10 FABULOUS FEMALE PICTURE BOOK CHARACTERS


I initially opened this post with, “As the mother of a daughter, I want my little girl’s picture book collection to be filled with fierce, unique, powerful female protagonists.”

Then I realized, that also as the mother of a son, I wish the same thing for his picture book collection. So here are my top 10 picks for picture books containing fabulous females.

This is Sadie by Sara O’Leary and Julia Morstad

Meet Sadie.
She is a creative girl with a vivid imagination.

Sadie sails around the world in boats made out of boxes. She makes castles out of cushions and plays the role of many characters in a wide variety of stories. She lives in a world filled with creative possibilities of her own making. This is a glorious book that celebrates the power of imagination.

Jill and the Dragon by Lesley Barnes

Meet Jill.

She is observant, compassionate and loves a challenge.

Jill wonders if everybody really lives happily ever after in a picture book.

She notices that the dragon at the end of her book is unhappy. He is sad because the King resents him for always burning everything and setting things on fire. Jill takes him under her wing and tries to teach Dragon some everyday life skills to avoid his fiery ways. After many failures, she finally devises a plan to earn the Dragon favor with the King. (It involves toast and is ingenious and hilarious.)

Swatch: The Girl Who Loved Color by Julia Denos

Meet Swatch.

She is a color whisperer.

Swatch cavorts across the pages, collecting and trapping colours in jars. Rumble-Tumble Pink. In-Between Gray. Bravest Green.

Yellowest Yellow, the King of all Yellows, refuses to be captured and reminds Swatch that colors are wild and untamable.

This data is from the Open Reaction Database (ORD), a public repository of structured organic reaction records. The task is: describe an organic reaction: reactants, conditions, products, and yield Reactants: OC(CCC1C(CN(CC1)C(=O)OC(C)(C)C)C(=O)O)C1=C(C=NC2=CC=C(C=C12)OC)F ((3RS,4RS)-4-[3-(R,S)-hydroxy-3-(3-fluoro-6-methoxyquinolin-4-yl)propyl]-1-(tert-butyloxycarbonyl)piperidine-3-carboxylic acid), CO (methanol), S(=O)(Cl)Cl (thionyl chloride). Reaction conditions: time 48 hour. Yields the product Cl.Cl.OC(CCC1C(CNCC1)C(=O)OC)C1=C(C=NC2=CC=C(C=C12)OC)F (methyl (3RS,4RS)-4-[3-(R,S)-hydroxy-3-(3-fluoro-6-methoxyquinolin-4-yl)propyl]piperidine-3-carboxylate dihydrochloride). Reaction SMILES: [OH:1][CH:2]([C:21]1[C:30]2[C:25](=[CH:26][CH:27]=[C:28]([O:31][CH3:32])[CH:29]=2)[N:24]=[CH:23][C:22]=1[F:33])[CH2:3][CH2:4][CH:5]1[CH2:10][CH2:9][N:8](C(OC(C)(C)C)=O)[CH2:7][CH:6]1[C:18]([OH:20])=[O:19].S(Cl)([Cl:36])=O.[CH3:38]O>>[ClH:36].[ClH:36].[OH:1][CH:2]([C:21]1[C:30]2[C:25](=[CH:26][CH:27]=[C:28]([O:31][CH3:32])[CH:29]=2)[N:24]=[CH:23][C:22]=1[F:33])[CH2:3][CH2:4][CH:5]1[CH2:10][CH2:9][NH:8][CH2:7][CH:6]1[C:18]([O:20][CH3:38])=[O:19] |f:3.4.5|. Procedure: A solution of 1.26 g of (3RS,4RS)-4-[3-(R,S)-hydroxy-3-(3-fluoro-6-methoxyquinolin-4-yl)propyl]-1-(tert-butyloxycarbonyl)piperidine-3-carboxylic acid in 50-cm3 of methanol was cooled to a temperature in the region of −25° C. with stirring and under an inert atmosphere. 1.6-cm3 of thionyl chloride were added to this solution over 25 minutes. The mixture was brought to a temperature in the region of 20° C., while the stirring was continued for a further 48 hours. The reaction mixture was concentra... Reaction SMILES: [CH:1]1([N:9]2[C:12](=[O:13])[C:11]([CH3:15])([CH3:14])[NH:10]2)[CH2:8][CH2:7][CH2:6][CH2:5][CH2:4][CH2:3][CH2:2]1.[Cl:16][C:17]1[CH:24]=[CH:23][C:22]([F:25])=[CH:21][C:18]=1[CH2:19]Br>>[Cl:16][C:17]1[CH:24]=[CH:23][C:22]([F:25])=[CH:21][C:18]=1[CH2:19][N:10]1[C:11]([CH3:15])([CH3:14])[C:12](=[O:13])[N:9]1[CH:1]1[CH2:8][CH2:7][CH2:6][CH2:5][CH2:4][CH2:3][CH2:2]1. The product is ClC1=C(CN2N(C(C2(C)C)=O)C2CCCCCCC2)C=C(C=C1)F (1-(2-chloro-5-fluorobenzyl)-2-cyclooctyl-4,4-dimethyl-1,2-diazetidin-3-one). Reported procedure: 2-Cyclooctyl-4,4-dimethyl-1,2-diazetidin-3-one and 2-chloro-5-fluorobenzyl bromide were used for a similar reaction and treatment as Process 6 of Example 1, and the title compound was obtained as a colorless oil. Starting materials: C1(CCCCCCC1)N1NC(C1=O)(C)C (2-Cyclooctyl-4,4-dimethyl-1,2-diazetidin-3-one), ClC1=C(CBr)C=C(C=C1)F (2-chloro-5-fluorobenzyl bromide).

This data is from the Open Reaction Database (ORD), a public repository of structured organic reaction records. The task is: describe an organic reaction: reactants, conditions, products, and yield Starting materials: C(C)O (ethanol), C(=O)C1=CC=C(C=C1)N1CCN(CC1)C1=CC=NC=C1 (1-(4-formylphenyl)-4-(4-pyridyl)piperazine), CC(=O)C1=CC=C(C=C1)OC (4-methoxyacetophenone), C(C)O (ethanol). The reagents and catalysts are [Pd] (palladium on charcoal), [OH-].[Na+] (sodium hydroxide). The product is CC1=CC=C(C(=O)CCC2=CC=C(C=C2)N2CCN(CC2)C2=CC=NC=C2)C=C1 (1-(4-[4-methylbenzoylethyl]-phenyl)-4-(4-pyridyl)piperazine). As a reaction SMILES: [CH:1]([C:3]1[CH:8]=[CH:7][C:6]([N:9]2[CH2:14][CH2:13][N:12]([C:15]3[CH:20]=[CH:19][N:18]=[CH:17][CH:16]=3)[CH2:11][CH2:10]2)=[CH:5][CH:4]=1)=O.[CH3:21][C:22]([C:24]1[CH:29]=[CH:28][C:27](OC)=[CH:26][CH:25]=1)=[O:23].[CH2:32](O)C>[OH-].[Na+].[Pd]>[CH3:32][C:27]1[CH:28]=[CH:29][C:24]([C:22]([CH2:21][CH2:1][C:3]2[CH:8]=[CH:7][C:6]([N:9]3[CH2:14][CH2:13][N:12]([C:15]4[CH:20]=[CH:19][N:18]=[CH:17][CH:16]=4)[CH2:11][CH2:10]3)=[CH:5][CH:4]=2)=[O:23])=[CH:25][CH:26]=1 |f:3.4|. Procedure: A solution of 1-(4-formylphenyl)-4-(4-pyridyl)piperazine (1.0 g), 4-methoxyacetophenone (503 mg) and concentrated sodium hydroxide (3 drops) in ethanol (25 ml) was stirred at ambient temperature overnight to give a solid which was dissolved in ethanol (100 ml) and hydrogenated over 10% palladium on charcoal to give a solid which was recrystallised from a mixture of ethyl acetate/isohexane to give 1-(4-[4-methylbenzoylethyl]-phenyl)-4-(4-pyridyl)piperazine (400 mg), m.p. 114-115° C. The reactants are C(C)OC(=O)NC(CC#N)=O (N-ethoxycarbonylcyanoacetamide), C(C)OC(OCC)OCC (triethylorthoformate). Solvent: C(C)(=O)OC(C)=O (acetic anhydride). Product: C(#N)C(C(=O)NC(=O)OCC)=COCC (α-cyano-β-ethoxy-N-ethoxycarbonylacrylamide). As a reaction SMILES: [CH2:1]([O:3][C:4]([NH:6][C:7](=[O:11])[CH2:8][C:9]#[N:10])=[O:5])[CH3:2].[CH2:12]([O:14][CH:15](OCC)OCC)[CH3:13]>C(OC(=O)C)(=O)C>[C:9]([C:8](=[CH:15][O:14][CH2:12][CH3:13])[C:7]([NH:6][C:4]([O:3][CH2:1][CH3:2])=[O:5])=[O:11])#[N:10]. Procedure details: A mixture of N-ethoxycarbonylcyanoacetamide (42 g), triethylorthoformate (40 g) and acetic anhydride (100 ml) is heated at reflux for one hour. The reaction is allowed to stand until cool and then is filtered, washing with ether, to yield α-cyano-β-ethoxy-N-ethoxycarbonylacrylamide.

One of the masterpieces of 2016, this is a book perfect for free spirits everywhere.

Little Kunoichi by Sanae Ishida

Meet Little Kunoichi.

She goes to Ninja School where she is not the top of the class. (Ninjas should wear black. Not pink.) She feels frustrated and overwhelmed.

She teams up with equally hapless trainee, Chibi Samurai to shugyo (train like crazy.) Their hard work is showcased at the Island Festival.

This is a charming story about perseverance and hard work. The endnote is filled with oodles of interesting facts about Japanese cultural references within the text.


Footpath Flowers by Jon Arno Lawson and Sydney Smith

We open on a little girl in a red jacket in an urban setting. The reader follows her as she walks behind her distracted dad through the city. He is oblivious to his surroundings, bent over his mobile phone, whilst she gathers flowers as they walk along. Each flower becomes a gift for an animal or person- a sleeping man, a dog, a dead sparrow. The little girl does not seek accolades for her small gestures. As she gives out flowers, the pages fill with color. An exquisite story about appreciating the beauty of the everyday and practicing small acts of kindness. Amazingly, this is a completely wordless book. You can find more of my top picks of wordless books.


Rosie Revere, Engineer by Andrea Beaty and David Roberts

Meet Rosie.

Rosie loves to tinker and invent fabulous machines.

One day, her great-great Aunt Rose comes to visit and regales Rosie with tales of her time in WWII building airplanes.